Shared Services Overview

3,730 views

Published on

A brief overview of the journey to successfully establishing a Shared Services operating model.

0 Comments
3 Likes
Statistics
Notes
  • Be the first to comment

No Downloads
Views
Total views
3,730
On SlideShare
0
From Embeds
0
Number of Embeds
39
Actions
Shares
0
Downloads
0
Comments
0
Likes
3
Embeds 0
No embeds

No notes for slide

Shared Services Overview

  1. 1. The Effective Development and Deployment of a Shared Services Organization<br />Mark Hopton<br />
  2. 2. The key features of a Shared Services Operation are:<br />Consolidation of administrative functions into a stand-alone organizational entity<br />Only mission is to provide administrative functions efficiently and effectively<br />Requires a dramatic redesign or transformation of the organizational structure and culture<br />Elevating the importance of administrative tasks to the highest management levels with a senior-level perspective<br />High performance culture with a strong focus on customer service<br />Clearly defined roles and responsibilities<br />
  3. 3. What Are Shared Services and What Are the Benefits?<br />Shared Services is a customer-focused organizational structure andservice modelthat provides back-office support primarily to internal customers and eliminates redundant processes, systems, and organizations.<br />Shared Services Enables<br />Key Shared Services Attributes<br /><ul><li>Standardization of processes and systems
  4. 4. Increased levels of automation
  5. 5. Reduction or containment of costs
  6. 6. Improved controls
  7. 7. Enhanced service levels
  8. 8. Access to new technologies
  9. 9. Optimization of skills/capabilities
  10. 10. Built upon standard processes, policies, and systems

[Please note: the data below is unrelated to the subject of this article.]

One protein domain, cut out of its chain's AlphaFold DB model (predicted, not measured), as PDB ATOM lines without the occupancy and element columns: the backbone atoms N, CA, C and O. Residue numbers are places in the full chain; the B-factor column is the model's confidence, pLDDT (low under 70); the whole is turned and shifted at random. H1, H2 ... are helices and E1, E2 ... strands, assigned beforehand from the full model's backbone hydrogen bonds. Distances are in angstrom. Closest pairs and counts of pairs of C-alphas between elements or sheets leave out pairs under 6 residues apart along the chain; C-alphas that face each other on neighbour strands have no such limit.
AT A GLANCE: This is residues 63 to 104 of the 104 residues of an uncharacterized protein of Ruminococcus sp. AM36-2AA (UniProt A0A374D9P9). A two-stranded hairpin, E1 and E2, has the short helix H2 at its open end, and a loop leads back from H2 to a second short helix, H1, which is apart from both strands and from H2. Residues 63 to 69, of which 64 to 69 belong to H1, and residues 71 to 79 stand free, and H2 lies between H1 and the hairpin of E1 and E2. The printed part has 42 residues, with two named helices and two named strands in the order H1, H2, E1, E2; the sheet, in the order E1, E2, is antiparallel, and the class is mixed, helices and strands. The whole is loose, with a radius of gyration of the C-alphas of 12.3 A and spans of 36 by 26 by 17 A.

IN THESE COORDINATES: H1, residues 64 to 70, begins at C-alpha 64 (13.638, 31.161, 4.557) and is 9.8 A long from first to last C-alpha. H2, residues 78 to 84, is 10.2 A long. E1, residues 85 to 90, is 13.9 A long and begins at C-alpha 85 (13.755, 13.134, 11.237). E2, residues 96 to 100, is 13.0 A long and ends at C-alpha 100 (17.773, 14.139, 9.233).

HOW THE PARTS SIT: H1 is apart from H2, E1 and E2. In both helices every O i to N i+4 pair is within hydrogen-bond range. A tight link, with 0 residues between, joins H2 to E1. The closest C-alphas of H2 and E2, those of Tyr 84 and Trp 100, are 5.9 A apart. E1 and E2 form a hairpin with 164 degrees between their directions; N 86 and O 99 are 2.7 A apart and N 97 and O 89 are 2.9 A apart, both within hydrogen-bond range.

11. 11. Focuses on delivering excellent customer service
  12. 12. Strives for continuous improvement
  13. 13. Run as a separate organization
  14. 14. Enabled by emerging technologies</li></li></ul><li>The Case for SSC<br />Focus on processes and leverage technology <br />Productivity increases<br />Responsible, accountable, accessible<br />Dramatic re-engineering of processes<br />Business professionals focus on strategic initiatives<br />
  15. 15. Typical Shared Services Road Map <br />Typically Shared Services Projects have 4 Phases: <br />3-5 Months<br />6-12+ Months<br />2-16 months<br />10-14 Weeks<br />Assess<br />Design<br />Build<br />Deploy<br /><ul><li>Design the Business Processes
  16. 16. Design the Organization
  17. 17. Design the Enabling Technology
  18. 18. Select Location and Real Estate
  19. 19. Develop Hiring Plan and Recruit Shared Services Leaders
  20. 20. Refine Communications Plan
  21. 21. Create Workforce Transition Plan
  22. 22. Develop Training Plan and Management Development Program
  23. 23. Design Facilities
  24. 24. Design Service Management Approach Details
  25. 25. Develop Service Management Processes
  26. 26. Build Performance Support and Training Materials
  27. 27. Build-out Facility
  28. 28. Recruit Shared Services Personnel
  29. 29. Create Service Level Agreements
  30. 30. Develop Key Performance Indicators
  31. 31. Develop / Deliver Build Communications
  32. 32. Build the Organization
  33. 33. Conduct Deployment Planning
  34. 34. Execute Deployment Plan
  35. 35. Confirm Service Level Agreements
  36. 36. Conduct Training and Work Shadowing
  37. 37. Develop / Deliver Deployment Communications
  38. 38. Test Shared Service Center Readiness
  39. 39. Execute Workforce Transition Plan
  40. 40. Shared Services Vision
  41. 41. Scope of Shared Services
  42. 42. Current State Analysis
  43. 43. High Level Operating Model